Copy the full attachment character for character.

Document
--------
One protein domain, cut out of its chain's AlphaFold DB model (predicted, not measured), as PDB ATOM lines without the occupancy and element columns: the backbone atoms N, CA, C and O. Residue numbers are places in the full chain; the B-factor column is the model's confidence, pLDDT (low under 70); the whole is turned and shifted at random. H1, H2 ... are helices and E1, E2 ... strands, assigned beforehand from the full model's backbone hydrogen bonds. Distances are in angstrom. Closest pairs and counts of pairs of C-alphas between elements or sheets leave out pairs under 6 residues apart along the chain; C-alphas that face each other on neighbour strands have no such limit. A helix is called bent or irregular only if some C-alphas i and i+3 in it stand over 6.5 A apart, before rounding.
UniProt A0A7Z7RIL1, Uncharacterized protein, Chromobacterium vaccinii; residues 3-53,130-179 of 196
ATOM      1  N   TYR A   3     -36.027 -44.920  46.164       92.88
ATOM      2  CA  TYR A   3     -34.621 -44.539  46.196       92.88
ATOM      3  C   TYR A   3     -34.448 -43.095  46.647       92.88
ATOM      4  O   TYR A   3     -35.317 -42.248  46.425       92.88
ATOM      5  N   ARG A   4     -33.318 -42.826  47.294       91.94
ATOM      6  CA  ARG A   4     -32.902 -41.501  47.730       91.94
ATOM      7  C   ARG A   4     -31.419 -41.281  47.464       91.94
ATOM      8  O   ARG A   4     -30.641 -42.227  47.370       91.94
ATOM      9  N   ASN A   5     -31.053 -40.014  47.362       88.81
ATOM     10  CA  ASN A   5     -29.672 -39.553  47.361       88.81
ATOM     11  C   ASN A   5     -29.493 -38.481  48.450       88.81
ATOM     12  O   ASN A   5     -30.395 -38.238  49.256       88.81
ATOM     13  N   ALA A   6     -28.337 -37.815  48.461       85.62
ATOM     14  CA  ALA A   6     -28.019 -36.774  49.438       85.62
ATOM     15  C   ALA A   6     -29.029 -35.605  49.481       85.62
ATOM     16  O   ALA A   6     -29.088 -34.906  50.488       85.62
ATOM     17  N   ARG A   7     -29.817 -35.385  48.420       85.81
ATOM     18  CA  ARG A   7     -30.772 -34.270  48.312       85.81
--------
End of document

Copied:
One protein domain, cut out of its chain's AlphaFold DB model (predicted, not measured), as PDB ATOM lines without the occupancy and element columns: the backbone atoms N, CA, C and O. Residue numbers are places in the full chain; the B-factor column is the model's confidence, pLDDT (low under 70); the whole is turned and shifted at random. H1, H2 ... are helices and E1, E2 ... strands, assigned beforehand from the full model's backbone hydrogen bonds. Distances are in angstrom. Closest pairs and counts of pairs of C-alphas between elements or sheets leave out pairs under 6 residues apart along the chain; C-alphas that face each other on neighbour strands have no such limit. A helix is called bent or irregular only if some C-alphas i and i+3 in it stand over 6.5 A apart, before rounding.
UniProt A0A7Z7RIL1, Uncharacterized protein, Chromobacterium vaccinii; residues 3-53,130-179 of 196
ATOM      1  N   TYR A   3     -36.027 -44.920  46.164       92.88
ATOM      2  CA  TYR A   3     -34.621 -44.539  46.196       92.88
ATOM      3  C   TYR A   3     -34.448 -43.095  46.647       92.88
ATOM      4  O   TYR A   3     -35.317 -42.248  46.425       92.88
ATOM      5  N   ARG A   4     -33.318 -42.826  47.294       91.94
ATOM      6  CA  ARG A   4     -32.902 -41.501  47.730       91.94
ATOM      7  C   ARG A   4     -31.419 -41.281  47.464       91.94
ATOM      8  O   ARG A   4     -30.641 -42.227  47.370       91.94
ATOM      9  N   ASN A   5     -31.053 -40.014  47.362       88.81
ATOM     10  CA  ASN A   5     -29.672 -39.553  47.361       88.81
ATOM     11  C   ASN A   5     -29.493 -38.481  48.450       88.81
ATOM     12  O   ASN A   5     -30.395 -38.238  49.256       88.81
ATOM     13  N   ALA A   6     -28.337 -37.815  48.461       85.62
ATOM     14  CA  ALA A   6     -28.019 -36.774  49.438       85.62
ATOM     15  C   ALA A   6     -29.029 -35.605  49.481       85.62
ATOM     16  O   ALA A   6     -29.088 -34.906  50.488       85.62
ATOM     17  N   ARG A   7     -29.817 -35.385  48.420       85.81
ATOM     18  CA  ARG A   7     -30.772 -34.270  48.312       85.81